Shop our latest arrivals for shoes & apparel now!
LARA DE MATOS
Art. Art for art’s sake. Art conceived purely as an expression of beauty. Art as a vehicle of political commentary.
The power of the mighty paintbrush has occupied many a media watcher’s thoughts of late, following the revelation of yet another work with our president’s one-eyed snake standing front and centre (in a manner of speaking).
Suggestions that this latest piece by Ayanda Mabulu in the Zuma Penis Chronicles is little more than a cheap and unimaginative imitation of Brett Murray’s The Spear are to be expected, considering it comes a matter of months after Murray’s.
That one artist happens to be white and the other black means that the appearance of the dog-eared race card in the mix was also to be expected. Albeit disappointingly so.
Granted, Mabulu’s 2010 piece depicting JZ’s manhood on crutches, Ngcono Ihlwempu Kunesibhanxo Sesityebi (Better a Fool than a Rich Man’s Nonsense) went largely unnoticed, while Murray’s adaptation of a famous Lenin painting two years later very nearly led to open revolt.
But such is the nature of creative pursuits, particularly those of a controversial tilt – and particularly when an idea first conceived by one individual quietly slips under the radar, only to have someone else receive recognition for the same concept some time later.
Just ask the authors of The Holy Blood and the Holy Grail: first published in 1982, the title’s mind-blowing assertion that Jesus was married to Mary Magdalene and fathered children went mostly unnoticed within mainstream circles, until Dan Brown came along two decades later and poached the idea for a wee book-turned-Hollywood blockbuster, The Da Vinci Code.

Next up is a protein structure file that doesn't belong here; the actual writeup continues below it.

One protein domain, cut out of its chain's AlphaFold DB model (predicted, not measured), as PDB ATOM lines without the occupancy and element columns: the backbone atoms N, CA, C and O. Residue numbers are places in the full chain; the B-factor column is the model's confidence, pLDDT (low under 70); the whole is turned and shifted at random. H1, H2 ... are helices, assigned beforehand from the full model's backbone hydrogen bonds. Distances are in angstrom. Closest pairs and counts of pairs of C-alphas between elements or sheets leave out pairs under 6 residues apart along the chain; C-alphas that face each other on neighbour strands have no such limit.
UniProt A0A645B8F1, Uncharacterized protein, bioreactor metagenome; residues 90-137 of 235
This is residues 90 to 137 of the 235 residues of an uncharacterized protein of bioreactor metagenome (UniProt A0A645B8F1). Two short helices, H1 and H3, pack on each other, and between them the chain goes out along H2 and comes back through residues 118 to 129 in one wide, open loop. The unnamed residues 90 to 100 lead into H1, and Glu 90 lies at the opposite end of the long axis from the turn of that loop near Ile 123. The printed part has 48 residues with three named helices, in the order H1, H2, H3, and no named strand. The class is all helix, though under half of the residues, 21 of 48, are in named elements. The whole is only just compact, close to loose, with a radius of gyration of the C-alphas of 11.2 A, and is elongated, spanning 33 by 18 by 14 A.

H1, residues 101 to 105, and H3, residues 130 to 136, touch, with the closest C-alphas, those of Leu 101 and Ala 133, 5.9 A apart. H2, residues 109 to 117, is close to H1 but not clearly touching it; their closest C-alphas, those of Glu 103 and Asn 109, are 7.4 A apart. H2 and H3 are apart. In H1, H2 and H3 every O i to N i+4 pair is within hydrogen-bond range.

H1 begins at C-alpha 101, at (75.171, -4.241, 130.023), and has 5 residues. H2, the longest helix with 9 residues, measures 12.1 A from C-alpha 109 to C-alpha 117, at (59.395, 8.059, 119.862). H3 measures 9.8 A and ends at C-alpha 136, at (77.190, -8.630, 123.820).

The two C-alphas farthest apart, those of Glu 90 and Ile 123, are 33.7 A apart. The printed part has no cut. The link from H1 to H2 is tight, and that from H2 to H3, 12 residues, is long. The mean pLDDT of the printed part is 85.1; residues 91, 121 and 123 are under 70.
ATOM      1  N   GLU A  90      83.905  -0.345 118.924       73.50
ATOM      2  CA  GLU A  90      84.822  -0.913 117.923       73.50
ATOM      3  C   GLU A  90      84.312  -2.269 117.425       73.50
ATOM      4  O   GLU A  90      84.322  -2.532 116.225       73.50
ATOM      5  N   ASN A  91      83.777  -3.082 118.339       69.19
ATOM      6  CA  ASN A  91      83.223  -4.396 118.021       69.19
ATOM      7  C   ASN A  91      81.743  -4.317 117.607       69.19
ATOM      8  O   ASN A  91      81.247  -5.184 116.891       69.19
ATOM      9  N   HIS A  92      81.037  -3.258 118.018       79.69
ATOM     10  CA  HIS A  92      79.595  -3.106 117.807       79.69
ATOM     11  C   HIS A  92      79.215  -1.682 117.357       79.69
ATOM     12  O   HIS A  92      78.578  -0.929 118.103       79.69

As such, assertions by some that the reason Murray’s The Spear made local and international headlines while Mabulu’s earlier offering in a similar vein “didn’t cause ripples” is because “as far as art is concerned a black artist is intellectually incapable of producing complex work – until they are verified by their white counterparts…” are exceedingly shortsighted. And boring. Not to mention insulting to Mabulu and the message he is attempting to convey through Umshini Wam (the title of his current work), which has jack diddly to do with the tired issues of race.
By his own admission, Mabulu’s rationale behind the painting was that of art as protest. As he put it to The Daily Maverick: “[I painted the penis] as a symbol that I am talking to a circumcised man, not a boy. If he were still a boy, he would still need to grow and understand leadership, but he is a man, not a boy. I am trying to address the current situation in South Africa, including what happened at Lonmin, and question our leader: how can he allow such things to happen in a democracy?”
It’s a perspective shared by the two artists whose works have sparked intense debate. In an affidavit to police, Murray said his painting was a piece of “resistance art”, highlighting what has become the “power, greed and patriarchy” of Zuma and his leading party in what’s now a (supposedly) free and fair South Africa. Pity, then (or perhaps “pathetic” would be more appropriate) that the chip-on-the-shoulder brigade choose to focus on Mabulu and Murray’s skin colour, rather than realise that if anything, theirs is a unifying agenda representing the pervading question throughout every sector of our society: Eighteen years after democracy, have we simply replaced one dictatorship with another, under the guise of “equality”?